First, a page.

Lancaster was just one year out of the musical theatre program at Sheridan College (where they expelled him after his first term, only to have him charm his way back in) and had only a single professional show to his credit (The Boys in the Photograph last fall; blink and you missed him) when he was cast in Rock of Ages.
He somehow sensed this would be a defining experience and kept a journal of the whole proceedings. Here’s a look behind the scenes with the latest star of Toronto’s musical theatre scene:
March 15: It’s the first day of rehearsal and I’m nervous and excited in equal portions. This is my first professional leading role and I’m working the whole New York creative team. I know I have to be on the top of my game every minute. But everybody is so friendly and the cast are all so awesome that I just jumped right in, and once everyone started laughing in the right places, I felt I was going to be fine.
April 5: Some of the press come to watch us do a “media preview” of 30 minutes of songs from the show. Surprisingly, none of us are nervous, because we love what we’re doing, we’ve been well rehearsed and we know we rock. The best part has been that the folks from NY aren’t cookie-cuttering us, making us act like the Broadway version. We’re being allowed our own creative input and that makes us feel even better.
April 8: Our first day in the Royal Alex. I love this theatre. I always have, ever since I came here as a kid to see shows. It’s just the perfect place to do Rock of Ages. The audience seems so close, even in the balcony. Hard to believe it holds 1,500 people. I can’t wait until the whole building starts rocking!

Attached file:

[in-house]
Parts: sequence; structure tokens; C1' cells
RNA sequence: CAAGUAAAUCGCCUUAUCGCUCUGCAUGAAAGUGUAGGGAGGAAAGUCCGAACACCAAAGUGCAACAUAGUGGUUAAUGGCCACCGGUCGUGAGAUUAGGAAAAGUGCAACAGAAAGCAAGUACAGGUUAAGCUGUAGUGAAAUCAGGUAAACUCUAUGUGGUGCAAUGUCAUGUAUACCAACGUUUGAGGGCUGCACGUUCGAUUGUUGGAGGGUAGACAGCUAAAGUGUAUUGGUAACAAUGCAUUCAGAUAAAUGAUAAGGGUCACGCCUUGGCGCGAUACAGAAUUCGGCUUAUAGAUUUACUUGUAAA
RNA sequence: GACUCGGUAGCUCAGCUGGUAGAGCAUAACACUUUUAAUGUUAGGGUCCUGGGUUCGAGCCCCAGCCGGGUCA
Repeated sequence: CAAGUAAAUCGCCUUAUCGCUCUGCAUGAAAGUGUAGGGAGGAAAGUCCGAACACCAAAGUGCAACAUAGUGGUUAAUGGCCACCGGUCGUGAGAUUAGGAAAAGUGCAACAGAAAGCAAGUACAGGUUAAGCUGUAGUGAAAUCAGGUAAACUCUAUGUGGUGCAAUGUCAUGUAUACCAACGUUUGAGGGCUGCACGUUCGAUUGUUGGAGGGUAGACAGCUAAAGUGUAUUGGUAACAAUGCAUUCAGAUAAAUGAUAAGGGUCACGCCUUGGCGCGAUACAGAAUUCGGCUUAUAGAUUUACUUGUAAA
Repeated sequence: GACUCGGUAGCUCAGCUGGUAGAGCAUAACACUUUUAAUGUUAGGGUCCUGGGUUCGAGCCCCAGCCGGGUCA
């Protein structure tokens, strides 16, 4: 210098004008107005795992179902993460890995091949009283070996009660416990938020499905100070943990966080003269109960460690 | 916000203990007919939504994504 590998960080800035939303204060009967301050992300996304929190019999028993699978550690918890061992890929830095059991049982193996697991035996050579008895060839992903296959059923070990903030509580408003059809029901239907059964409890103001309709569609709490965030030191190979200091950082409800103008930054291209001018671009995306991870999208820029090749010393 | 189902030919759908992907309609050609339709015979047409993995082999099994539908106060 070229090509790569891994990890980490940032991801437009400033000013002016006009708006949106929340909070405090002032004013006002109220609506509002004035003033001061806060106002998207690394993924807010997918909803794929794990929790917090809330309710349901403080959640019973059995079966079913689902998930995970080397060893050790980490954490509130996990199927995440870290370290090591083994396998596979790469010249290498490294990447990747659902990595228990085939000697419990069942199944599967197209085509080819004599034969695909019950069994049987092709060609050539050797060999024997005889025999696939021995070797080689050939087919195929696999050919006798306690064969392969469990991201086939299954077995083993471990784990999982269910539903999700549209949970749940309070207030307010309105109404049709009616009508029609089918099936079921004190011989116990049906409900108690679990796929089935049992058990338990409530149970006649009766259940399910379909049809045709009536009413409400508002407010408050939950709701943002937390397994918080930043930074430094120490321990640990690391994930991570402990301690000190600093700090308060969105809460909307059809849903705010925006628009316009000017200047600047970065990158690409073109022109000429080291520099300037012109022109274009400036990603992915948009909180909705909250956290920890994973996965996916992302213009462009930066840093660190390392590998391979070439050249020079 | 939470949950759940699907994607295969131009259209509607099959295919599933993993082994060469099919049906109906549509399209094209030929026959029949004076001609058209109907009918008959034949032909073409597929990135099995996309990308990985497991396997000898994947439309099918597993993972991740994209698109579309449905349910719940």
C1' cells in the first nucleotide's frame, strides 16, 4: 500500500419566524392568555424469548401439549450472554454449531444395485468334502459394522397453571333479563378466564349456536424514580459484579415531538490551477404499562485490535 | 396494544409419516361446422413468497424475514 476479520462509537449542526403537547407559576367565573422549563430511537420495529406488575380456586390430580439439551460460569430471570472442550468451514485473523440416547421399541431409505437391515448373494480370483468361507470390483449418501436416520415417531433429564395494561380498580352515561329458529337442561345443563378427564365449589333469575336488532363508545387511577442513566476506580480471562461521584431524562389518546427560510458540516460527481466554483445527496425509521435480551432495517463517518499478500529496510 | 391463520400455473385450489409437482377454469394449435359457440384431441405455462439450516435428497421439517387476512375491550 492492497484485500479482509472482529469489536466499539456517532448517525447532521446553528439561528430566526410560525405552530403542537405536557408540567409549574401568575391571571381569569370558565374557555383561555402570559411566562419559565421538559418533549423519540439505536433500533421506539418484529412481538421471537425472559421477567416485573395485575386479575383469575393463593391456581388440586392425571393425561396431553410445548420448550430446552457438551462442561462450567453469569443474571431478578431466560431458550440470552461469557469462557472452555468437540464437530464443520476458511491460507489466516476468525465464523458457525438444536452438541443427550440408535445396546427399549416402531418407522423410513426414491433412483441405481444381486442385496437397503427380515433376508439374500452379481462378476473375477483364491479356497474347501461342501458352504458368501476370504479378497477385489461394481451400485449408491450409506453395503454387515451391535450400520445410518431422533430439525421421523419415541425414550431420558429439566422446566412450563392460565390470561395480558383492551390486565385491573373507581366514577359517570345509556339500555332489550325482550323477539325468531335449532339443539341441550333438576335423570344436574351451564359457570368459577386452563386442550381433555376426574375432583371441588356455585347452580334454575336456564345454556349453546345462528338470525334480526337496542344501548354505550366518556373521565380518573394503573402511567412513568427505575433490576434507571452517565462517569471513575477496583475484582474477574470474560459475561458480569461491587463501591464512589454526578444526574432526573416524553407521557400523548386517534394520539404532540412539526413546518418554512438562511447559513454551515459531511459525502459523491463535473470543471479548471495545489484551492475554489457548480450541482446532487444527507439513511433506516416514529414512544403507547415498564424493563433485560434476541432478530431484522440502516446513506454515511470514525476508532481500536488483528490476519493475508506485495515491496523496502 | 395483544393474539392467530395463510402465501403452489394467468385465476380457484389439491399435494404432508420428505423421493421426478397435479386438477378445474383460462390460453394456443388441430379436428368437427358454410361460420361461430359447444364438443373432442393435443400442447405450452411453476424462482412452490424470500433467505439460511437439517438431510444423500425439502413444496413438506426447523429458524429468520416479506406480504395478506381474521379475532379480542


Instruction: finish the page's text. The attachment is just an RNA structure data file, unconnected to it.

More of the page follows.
April 13: Yesterday, we ran through “Hit Me With Your Best Shot” for the first time in costume with the rip-away suit. I needed it to go off without a hitch. And it did! 6-7-8-RIP! and the ENTIRE number felt different. There’s something about a bedazzled skin-tight blue wrestling singlet that really gets you into character. I think my favourite part of the reveal was the reaction of Victor Young [who plays his father]. I specifically didn’t show him, so that the first time I ripped it off, his reaction would be authentic, and he didn’t let me down.
April 16: Today, I had my hair dyed blond for the role! Walked in with my old mousy brown locks and walked out looking like, well, like Franz! When Kristin our director saw me, she broke into a big smile and I knew that it was just right. You know what? I really feel like the character now as well.